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Barack Obama mourns Kenyan grandmother

Barack Obama mourns Kenyan grandmother
In this Saturday, Aug. 26, 2006, file photo, then U.S. Senator Barack Obama meets his step-grandmother Sarah Obama at his father's house in Kogelo village, western Kenya   -  
Copyright © africanews
Sayyid Abdul Azim/AP2006

Kenya

Former U.S. President Barack Obama took to the social media to mourn his step-grandmother, Sarah Obama, who died at a hospital in Kenya at the age of 99.

Sarah was the second wife of President Obama’s grandfather Hussein Onyango Obama, a herbalist and a village elder who fought for the British in Burma, now called Myanmar.

She helped raise the former president's father.

"Although not his birth mother, Granny would raise my father as her own, and it was in part thanks to her love and encouragement that he was able to defy the odds and do well enough in school to get a scholarship to attend an American university. When our family had difficulties, her homestead was a refuge for her children and grandchildren, and her presence was a constant, stabilizing force," Obama wrote.

My family and I are mourning the loss of our beloved grandmother, Sarah Ogwel Onyango Obama, affectionately known to...

Posted by Barack Obama on Monday, March 29, 2021

President Obama often showed affection toward her and referred to her as “Granny” in his memoir, “Dreams from My Father.” He described meeting her during his 1988 trip to his father’s homeland and their initial awkwardness as they struggled to communicate which developed into a warm bond.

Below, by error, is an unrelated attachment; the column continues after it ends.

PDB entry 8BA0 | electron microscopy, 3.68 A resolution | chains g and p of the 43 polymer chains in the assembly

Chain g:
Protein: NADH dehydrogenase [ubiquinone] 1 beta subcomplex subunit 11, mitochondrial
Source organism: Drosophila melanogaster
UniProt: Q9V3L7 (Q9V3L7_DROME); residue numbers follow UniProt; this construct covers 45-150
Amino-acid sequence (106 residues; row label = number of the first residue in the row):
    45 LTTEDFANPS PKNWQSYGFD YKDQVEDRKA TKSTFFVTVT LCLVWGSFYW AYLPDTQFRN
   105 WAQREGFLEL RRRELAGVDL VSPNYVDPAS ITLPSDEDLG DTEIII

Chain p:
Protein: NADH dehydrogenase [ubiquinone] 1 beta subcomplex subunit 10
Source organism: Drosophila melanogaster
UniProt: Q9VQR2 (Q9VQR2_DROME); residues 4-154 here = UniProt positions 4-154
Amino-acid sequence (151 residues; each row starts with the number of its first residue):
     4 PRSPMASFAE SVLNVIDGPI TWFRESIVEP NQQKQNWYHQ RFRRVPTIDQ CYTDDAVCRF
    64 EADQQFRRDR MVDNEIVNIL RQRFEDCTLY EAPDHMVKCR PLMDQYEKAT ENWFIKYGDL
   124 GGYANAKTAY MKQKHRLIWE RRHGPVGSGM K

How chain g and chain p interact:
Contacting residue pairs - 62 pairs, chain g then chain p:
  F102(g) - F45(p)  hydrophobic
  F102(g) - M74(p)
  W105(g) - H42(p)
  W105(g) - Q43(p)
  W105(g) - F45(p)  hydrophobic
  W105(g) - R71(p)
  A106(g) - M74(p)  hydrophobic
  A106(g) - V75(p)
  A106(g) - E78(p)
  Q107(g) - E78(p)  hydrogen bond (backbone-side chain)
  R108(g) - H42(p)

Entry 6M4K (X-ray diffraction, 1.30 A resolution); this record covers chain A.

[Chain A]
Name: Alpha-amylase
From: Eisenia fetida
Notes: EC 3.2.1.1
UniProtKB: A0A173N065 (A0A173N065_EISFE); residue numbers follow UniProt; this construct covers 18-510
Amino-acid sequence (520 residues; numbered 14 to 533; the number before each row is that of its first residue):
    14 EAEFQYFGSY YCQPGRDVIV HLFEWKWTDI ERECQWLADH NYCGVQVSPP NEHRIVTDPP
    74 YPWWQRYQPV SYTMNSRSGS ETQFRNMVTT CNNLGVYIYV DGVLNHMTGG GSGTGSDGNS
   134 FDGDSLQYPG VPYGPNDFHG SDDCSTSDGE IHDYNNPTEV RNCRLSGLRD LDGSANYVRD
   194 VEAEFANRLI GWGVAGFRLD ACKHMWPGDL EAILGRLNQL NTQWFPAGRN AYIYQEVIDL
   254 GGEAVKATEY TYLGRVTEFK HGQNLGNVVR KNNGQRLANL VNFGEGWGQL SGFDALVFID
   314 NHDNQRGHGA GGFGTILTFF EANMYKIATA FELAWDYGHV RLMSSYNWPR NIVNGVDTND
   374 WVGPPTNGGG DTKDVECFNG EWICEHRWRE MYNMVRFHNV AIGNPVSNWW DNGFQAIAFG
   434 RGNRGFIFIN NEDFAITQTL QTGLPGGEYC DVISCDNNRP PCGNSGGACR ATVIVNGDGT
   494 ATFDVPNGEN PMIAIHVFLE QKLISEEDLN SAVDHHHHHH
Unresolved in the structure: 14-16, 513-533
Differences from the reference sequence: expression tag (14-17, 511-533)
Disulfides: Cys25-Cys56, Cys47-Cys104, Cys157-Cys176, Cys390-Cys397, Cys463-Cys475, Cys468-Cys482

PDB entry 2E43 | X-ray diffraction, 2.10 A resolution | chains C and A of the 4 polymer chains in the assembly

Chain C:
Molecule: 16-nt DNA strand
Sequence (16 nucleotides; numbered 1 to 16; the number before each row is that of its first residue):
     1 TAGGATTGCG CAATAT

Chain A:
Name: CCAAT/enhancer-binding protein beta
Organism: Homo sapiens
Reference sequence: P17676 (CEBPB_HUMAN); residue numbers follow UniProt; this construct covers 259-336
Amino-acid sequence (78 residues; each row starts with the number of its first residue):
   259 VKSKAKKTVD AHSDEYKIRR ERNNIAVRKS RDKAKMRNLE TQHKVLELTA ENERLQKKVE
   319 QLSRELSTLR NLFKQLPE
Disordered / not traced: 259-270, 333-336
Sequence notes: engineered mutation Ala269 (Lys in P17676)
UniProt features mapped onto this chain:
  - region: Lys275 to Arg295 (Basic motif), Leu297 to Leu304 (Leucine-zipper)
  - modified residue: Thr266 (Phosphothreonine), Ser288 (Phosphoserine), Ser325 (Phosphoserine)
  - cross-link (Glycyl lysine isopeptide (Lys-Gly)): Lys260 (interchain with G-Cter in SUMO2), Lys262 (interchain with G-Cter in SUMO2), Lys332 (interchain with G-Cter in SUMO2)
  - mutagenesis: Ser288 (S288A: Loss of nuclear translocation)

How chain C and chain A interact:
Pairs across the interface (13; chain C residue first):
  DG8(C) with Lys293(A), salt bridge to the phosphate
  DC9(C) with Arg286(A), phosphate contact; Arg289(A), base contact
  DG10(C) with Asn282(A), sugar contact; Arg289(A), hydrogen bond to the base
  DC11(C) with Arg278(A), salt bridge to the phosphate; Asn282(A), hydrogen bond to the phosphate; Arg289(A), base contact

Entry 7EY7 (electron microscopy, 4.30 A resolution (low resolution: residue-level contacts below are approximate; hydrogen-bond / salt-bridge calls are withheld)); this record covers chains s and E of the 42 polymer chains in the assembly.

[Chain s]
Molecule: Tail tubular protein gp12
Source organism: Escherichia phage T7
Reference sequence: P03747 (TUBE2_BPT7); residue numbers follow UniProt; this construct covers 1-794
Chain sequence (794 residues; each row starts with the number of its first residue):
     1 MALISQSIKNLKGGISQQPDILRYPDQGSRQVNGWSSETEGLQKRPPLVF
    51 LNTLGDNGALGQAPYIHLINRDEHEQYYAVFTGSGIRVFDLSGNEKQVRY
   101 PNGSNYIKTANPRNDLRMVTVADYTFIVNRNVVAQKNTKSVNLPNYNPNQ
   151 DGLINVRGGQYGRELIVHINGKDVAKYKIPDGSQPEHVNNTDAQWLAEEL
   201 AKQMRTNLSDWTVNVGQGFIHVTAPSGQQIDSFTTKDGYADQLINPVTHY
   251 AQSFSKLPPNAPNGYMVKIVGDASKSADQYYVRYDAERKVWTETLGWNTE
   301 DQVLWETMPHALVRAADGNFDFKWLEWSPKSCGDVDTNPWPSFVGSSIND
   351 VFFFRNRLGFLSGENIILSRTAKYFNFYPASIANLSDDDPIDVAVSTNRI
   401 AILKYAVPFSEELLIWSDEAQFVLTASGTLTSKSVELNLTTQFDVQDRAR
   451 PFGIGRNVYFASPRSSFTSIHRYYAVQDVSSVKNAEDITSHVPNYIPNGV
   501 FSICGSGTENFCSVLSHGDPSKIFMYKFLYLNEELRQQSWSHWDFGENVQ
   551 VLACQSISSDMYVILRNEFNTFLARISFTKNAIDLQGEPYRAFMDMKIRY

For decades, Sarah Obama has helped orphans, raising some in her home. The Mama Sara Obama Foundation helped provide food and education to children who lost their parents — providing school supplies, uniforms, basic medical needs, and school fees.

In a 2014, she said that even as an adult, letters would arrive but she couldn’t read them. She said she didn’t want her children to be illiterate, so she saw that all her family’s children went to school.

She recalled pedaling the president’s father six miles (nine kilometers) to school on the back of her bicycle every day from the family’s home village of Kogelo to the bigger town of Ngiya to make sure he got the education that she never had.

“I love education,” Sarah Obama said, because children “learn they can be self-sufficient,” especially girls who too often had no opportunity to go to school.

“If a woman gets an education she will not only educate her family but educate the entire village,” she said.

In recognition of her work to support education, she was honored by the United Nations in 2014, receiving the inaugural Women’s Entrepreneurship Day Education Pioneer Award.

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